Mr Jaafar: The proposed omnibus law will have the effect of reducing some rights that presently exist under the current labour laws. It is also true that the current labour laws in Indonesia are known to be stringent and pro-employee. The objective was to strike a balance between employee rights and a more pro-investor business environment in Indonesia. The net effect of this balancing act will subsequently tip the scales to create more jobs in Indonesia. 

We should also be mindful that the proposed new law provides additional protection and rights to workers than the current labour law; such as an unemployment insurance scheme provided by the government. In the premises, it is quite unfair to insist that the proposed law is a blow to labour rights. 

Unravel: Many critics argue the passing of the law can result in environmental damage and adversely impact sustainability at the cost of economic growth? What is your assessment?

Mr Jaafar: The main purpose of the proposed omnibus law is to promote and stimulate investments into Indonesia. When attempting to achieve the same balance, there appears to be an erosion of legal protection that was originally given for primary forest cover. The proposed law also weakens the requirements for environmental impact assessments for industrial and agribusiness projects. It will also remove the existing regime for strict liability for plantation fires.

In short, it does appear that the proposed law will generally weaken the current environmental safeguards that are currently in place.           

Unravel: Was there sufficient public consultation before the approval of the law?

Ms Shannon: The drafting of this new law followed a process that is in accordance with Indonesian law on the formation of laws. This included a public hearing in the house of representatives and discussions with stakeholders such as labour unions, experts, academicians, lawyers, business communities, and the like. There was public consultation in accordance with the law.

For the omnibus law to truly achieve its purpose and objectives, the enactment of the new law must also be followed up by thorough, consistent and effective implementation of the law through clear, unambiguous and comprehensive implementing regulations.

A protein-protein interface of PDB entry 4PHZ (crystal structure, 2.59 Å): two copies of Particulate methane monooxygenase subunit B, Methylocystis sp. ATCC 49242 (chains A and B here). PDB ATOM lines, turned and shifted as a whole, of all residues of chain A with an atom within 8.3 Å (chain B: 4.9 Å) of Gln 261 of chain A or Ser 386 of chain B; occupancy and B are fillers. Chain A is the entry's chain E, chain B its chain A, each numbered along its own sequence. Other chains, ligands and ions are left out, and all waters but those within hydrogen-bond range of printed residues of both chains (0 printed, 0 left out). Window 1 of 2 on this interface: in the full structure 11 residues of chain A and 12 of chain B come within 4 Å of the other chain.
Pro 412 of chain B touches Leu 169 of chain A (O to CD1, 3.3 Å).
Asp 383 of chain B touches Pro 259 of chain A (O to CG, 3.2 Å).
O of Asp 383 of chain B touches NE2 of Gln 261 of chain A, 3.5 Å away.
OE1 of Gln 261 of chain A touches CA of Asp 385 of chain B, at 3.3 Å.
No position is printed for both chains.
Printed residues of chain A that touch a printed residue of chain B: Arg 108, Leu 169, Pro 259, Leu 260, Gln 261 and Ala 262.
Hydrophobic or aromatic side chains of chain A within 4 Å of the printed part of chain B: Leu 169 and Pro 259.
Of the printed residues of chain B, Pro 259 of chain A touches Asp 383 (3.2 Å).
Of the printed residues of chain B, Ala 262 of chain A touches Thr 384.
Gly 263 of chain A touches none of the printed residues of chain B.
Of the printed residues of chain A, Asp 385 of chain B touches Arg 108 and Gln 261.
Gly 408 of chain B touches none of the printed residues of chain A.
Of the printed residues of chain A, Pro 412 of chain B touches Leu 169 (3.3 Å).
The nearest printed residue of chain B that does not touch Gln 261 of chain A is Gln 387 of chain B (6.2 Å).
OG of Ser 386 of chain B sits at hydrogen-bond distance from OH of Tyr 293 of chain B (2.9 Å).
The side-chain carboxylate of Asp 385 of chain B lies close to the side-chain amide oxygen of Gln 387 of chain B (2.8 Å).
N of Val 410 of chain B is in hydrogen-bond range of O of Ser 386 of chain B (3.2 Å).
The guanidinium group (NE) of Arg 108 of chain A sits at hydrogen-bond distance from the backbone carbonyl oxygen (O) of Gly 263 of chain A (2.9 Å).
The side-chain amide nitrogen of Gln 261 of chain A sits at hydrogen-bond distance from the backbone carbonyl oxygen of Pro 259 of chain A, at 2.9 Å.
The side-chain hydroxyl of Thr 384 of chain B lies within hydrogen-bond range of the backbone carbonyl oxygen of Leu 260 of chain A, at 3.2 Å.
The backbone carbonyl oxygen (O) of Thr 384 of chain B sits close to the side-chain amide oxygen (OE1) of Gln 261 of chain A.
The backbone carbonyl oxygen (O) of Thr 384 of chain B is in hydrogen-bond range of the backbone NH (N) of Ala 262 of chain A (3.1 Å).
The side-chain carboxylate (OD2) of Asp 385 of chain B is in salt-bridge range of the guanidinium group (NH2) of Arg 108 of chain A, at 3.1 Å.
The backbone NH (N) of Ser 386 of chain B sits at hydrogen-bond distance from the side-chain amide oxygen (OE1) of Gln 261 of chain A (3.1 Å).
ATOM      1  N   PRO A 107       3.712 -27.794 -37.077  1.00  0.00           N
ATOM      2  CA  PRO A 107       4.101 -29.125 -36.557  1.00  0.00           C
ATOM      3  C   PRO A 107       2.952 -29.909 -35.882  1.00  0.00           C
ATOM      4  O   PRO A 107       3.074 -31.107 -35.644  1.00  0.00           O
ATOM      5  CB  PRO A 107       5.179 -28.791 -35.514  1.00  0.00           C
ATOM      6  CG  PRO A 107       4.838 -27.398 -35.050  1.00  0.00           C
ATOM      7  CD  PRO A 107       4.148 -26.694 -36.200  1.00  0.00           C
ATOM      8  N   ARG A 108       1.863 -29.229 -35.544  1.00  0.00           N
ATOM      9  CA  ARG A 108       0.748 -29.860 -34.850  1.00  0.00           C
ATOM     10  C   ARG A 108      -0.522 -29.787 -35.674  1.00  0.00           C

However, the optics were probably less ideal: It was a comprehensive bill that has wide-ranging impacts on a large cross-section of the community. 

Unravel: It seems to be a classic case of a law that businesses and investors approve of, while civil society groups, environmentalists and trade unionists are against. In such a situation, how can the government reconcile the differences between the two sides?

Mr Jaafar: There will always be differences of opinion and competing interests whenever new and ground-breaking laws are introduced. Striking a workable balance is a delicate exercise and matters that affect the public as a whole, such as environmental issues, should never be compromised as part of the balancing act. Interest groups need to look at the big picture and not focus too much on self-interest. The government plays a major role in providing safety and opportunities for its citizens. And as the guardian of these competing rights and interests, it is a difficult role to fulfil.

Trust is an important factor and the only way that the different interest groups can overcome their differences is to have frank and open discussions about what each group wants to achieve. In its role, the government will have to address the open issues in order to maintain its credibility.

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Author profile
Managing Partner and Head of the Indonesia Practice at RHTLaw Asia

Azman Jaafar is managing partner and one of the founding members of RHTLaw Asia. His corporate and capital markets practice focuses mainly on energy and resources, and hospitality industries. He has advised and represented clients in numerous transactions involving mergers and acquisitions, corporate finance, mining and oil and gas in Singapore, Indonesia and China. He also heads the firm’s Indonesia Practice and manages the ASEAN Plus Group. Azman was named IFLR1000 Leading Lawyers 2015 – M&A, Project Finance, Energy, Mining and Oil & Gas, as well as AsiaLaw Leading Lawyers 2009 – Capital Markets/Corporate Finance and Corporate Governance. Azman was awarded a Public Service Medal (Pingat Bakti Masyarakat, PBM) by the President of the Republic of Singapore in 2007 in recognition of his voluntary work as a councillor with Northeast Community Development Council since 1997.

Author profile
Associate at RHTLaw Asia

Aulia practices Indonesian law and is experienced in acting on Indonesia-related transactions, and advising on Indonesian matters relating to market-entry, employment, compliance and good corporate governance, and tax. She has been exposed to legal projects in a wide area of industries in Indonesia including fintech, construction, pharmaceutical, defence, oil and gas, wet shipping, and real estate and property. Prior to private practice, Aulia has experience in the Legal Bureau of the Ministry of Finance of the Republic of Indonesia.